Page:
You can toggle individual base stations in a multiple-unit network to get a sense of how well each base station covers the map. If you have areas of poor reception, this information can be used to show where you might move a router to improve coverage (and then, of course, follow up with a new bit of NetSpot testing). You can also determine whether you need to add a base station.
Each kind of visualization can be exported as a PDF that you can print out or carry around on your various digital devices. Base stations checked in the detected list are included in a chart, as well as on the colorized map.
My old house has lathe-and-plaster walls, thick joists, and basement storage that block Wi-Fi signals. Using NetSpot, I confirmed that my aforementioned three base stations (which are connected by ethernet) are set up in locations that are close to optimal. But it also helped me discover why a laptop upstairs always connected to a base station downstairs: The laptop is used directly above one of the basement base stations, and despite the floor and ceiling in between, that base station provides the strongest signal of any of the three access points.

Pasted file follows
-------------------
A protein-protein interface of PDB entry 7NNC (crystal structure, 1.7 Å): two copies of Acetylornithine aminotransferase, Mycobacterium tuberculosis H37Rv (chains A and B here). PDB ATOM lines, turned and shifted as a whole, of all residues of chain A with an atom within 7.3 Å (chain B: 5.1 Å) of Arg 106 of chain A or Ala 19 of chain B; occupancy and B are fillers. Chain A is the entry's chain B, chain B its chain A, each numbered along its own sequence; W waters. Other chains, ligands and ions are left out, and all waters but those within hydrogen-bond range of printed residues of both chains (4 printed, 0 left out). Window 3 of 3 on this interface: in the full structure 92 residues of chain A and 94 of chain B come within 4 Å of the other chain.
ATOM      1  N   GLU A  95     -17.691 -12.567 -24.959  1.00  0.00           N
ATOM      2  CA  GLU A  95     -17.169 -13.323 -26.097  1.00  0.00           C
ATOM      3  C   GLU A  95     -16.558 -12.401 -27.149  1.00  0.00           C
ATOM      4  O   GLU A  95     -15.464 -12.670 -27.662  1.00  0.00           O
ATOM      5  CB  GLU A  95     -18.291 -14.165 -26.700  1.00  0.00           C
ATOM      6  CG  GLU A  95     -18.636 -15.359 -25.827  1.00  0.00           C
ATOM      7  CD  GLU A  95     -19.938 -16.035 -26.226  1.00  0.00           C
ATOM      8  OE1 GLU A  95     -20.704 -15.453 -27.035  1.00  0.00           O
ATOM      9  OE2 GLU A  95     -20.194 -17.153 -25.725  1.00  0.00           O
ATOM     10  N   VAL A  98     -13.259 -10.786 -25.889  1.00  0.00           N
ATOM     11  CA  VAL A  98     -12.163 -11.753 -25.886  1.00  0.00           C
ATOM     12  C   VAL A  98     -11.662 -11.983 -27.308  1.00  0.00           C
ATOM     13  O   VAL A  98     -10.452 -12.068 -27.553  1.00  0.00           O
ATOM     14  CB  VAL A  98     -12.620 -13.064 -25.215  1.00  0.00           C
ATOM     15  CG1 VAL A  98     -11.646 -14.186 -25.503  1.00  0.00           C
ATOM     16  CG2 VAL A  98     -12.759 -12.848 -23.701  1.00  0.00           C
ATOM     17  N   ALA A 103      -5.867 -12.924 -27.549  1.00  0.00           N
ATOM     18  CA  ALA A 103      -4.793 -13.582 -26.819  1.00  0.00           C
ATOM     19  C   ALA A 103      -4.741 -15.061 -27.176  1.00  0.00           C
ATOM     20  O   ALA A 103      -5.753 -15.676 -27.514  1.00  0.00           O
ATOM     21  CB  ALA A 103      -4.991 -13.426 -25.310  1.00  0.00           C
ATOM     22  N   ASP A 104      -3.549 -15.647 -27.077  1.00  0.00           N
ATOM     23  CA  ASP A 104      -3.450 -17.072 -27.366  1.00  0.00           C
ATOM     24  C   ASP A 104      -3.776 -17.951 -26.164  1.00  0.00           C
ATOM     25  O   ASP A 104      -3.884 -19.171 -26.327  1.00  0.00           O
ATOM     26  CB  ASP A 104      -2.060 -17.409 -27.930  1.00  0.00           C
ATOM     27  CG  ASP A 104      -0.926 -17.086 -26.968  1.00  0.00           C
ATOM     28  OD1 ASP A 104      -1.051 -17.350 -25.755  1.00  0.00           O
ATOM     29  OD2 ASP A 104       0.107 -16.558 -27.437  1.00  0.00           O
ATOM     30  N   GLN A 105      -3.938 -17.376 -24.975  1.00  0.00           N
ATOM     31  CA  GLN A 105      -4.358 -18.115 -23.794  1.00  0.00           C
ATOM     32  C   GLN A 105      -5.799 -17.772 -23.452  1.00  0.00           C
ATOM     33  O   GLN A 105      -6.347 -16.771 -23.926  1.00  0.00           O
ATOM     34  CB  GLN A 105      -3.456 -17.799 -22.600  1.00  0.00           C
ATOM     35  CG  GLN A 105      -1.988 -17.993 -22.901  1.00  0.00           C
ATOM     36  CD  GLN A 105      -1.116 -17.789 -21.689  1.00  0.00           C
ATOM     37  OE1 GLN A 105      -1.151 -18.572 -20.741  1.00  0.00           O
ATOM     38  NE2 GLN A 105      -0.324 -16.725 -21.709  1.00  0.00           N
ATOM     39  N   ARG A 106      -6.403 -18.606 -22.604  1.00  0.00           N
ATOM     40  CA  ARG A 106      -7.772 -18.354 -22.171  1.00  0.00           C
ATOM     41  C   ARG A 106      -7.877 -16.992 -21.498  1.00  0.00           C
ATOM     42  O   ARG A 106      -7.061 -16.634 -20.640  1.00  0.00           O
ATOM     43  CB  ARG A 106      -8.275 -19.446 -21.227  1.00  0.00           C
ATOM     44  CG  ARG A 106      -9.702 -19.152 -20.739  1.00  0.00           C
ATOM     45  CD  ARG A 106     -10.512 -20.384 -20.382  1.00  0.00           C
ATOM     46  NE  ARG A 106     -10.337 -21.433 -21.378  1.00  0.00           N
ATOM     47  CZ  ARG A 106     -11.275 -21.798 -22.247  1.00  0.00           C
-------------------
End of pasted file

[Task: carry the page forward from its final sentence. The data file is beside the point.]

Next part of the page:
NetSpot's developers told me that this free version is their first attempt at building Mac OS X wireless site-survey software. A free version will always be available, but they plan to eventually release a paid version with more, and more-advanced, features. That's good news. NetSpot is already an easy tool to use and master for one-time surveys of modest setups. Those with more significant deployments, or networks that are set up and torn down regularly, will surely benefit from whatever the developers can add to this nifty toolkit.
Glenn Fleishman, a senior contributor at Macworld, is the author of Take Control of Your 802.11n AirPort Network, recently updated for Lion.